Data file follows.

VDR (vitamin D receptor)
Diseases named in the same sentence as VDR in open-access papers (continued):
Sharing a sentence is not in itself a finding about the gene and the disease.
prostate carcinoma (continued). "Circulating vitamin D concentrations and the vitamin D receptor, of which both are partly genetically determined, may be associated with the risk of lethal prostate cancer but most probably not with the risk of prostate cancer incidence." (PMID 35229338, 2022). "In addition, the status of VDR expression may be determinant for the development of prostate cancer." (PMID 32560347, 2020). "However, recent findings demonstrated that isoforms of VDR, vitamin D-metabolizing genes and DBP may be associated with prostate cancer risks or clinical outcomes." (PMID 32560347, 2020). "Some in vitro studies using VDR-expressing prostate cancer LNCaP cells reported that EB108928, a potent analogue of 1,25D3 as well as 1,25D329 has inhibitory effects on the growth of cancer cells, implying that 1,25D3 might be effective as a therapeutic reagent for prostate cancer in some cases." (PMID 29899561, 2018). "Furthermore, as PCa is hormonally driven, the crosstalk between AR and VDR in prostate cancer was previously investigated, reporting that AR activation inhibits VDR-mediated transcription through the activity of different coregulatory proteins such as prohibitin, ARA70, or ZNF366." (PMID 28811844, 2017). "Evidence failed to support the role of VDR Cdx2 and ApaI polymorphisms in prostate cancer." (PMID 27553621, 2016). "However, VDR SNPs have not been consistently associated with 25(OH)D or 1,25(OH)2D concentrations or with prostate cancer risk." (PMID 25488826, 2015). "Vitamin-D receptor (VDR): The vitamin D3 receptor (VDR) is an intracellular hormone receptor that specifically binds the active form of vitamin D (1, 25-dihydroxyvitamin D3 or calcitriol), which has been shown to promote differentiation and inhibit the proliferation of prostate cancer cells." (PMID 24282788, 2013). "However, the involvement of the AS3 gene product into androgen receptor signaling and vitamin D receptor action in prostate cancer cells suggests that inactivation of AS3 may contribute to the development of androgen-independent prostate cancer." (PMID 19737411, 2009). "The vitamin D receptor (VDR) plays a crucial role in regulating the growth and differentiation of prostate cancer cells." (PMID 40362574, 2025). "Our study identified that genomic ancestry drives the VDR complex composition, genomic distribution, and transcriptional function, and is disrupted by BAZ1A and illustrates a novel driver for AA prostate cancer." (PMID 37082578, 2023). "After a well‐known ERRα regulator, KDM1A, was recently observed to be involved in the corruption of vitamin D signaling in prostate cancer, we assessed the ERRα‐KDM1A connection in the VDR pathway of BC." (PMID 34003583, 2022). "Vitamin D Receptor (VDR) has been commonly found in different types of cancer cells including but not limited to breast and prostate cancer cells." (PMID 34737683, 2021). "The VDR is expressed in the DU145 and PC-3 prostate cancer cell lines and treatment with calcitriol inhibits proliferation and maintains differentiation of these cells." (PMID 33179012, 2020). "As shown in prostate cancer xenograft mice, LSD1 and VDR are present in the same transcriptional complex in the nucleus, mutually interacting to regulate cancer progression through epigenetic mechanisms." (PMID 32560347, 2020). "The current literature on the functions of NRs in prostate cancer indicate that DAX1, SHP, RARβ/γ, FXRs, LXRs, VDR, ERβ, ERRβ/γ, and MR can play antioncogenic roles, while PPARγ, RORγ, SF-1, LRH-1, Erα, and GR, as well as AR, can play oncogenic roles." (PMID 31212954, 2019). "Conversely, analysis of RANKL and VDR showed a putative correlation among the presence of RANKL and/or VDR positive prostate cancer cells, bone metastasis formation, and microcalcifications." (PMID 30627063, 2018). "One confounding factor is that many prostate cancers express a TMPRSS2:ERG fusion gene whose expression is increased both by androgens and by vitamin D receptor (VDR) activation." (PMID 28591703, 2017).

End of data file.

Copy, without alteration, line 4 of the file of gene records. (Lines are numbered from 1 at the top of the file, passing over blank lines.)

prostate carcinoma (continued). "Circulating vitamin D concentrations and the vitamin D receptor, of which both are partly genetically determined, may be associated with the risk of lethal prostate cancer but most probably not with the risk of prostate cancer incidence." (PMID 35229338, 2022). "In addition, the status of VDR expression may be determinant for the development of prostate cancer." (PMID 32560347, 2020). "However, recent findings demonstrated that isoforms of VDR, vitamin D-metabolizing genes and DBP may be associated with prostate cancer risks or clinical outcomes." (PMID 32560347, 2020). "Some in vitro studies using VDR-expressing prostate cancer LNCaP cells reported that EB108928, a potent analogue of 1,25D3 as well as 1,25D329 has inhibitory effects on the growth of cancer cells, implying that 1,25D3 might be effective as a therapeutic reagent for prostate cancer in some cases." (PMID 29899561, 2018). "Furthermore, as PCa is hormonally driven, the crosstalk between AR and VDR in prostate cancer was previously investigated, reporting that AR activation inhibits VDR-mediated transcription through the activity of different coregulatory proteins such as prohibitin, ARA70, or ZNF366." (PMID 28811844, 2017). "Evidence failed to support the role of VDR Cdx2 and ApaI polymorphisms in prostate cancer." (PMID 27553621, 2016). "However, VDR SNPs have not been consistently associated with 25(OH)D or 1,25(OH)2D concentrations or with prostate cancer risk." (PMID 25488826, 2015). "Vitamin-D receptor (VDR): The vitamin D3 receptor (VDR) is an intracellular hormone receptor that specifically binds the active form of vitamin D (1, 25-dihydroxyvitamin D3 or calcitriol), which has been shown to promote differentiation and inhibit the proliferation of prostate cancer cells." (PMID 24282788, 2013). "However, the involvement of the AS3 gene product into androgen receptor signaling and vitamin D receptor action in prostate cancer cells suggests that inactivation of AS3 may contribute to the development of androgen-independent prostate cancer." (PMID 19737411, 2009). "The vitamin D receptor (VDR) plays a crucial role in regulating the growth and differentiation of prostate cancer cells." (PMID 40362574, 2025). "Our study identified that genomic ancestry drives the VDR complex composition, genomic distribution, and transcriptional function, and is disrupted by BAZ1A and illustrates a novel driver for AA prostate cancer." (PMID 37082578, 2023). "After a well‐known ERRα regulator, KDM1A, was recently observed to be involved in the corruption of vitamin D signaling in prostate cancer, we assessed the ERRα‐KDM1A connection in the VDR pathway of BC." (PMID 34003583, 2022). "Vitamin D Receptor (VDR) has been commonly found in different types of cancer cells including but not limited to breast and prostate cancer cells." (PMID 34737683, 2021). "The VDR is expressed in the DU145 and PC-3 prostate cancer cell lines and treatment with calcitriol inhibits proliferation and maintains differentiation of these cells." (PMID 33179012, 2020). "As shown in prostate cancer xenograft mice, LSD1 and VDR are present in the same transcriptional complex in the nucleus, mutually interacting to regulate cancer progression through epigenetic mechanisms." (PMID 32560347, 2020). "The current literature on the functions of NRs in prostate cancer indicate that DAX1, SHP, RARβ/γ, FXRs, LXRs, VDR, ERβ, ERRβ/γ, and MR can play antioncogenic roles, while PPARγ, RORγ, SF-1, LRH-1, Erα, and GR, as well as AR, can play oncogenic roles." (PMID 31212954, 2019). "Conversely, analysis of RANKL and VDR showed a putative correlation among the presence of RANKL and/or VDR positive prostate cancer cells, bone metastasis formation, and microcalcifications." (PMID 30627063, 2018). "One confounding factor is that many prostate cancers express a TMPRSS2:ERG fusion gene whose expression is increased both by androgens and by vitamin D receptor (VDR) activation." (PMID 28591703, 2017).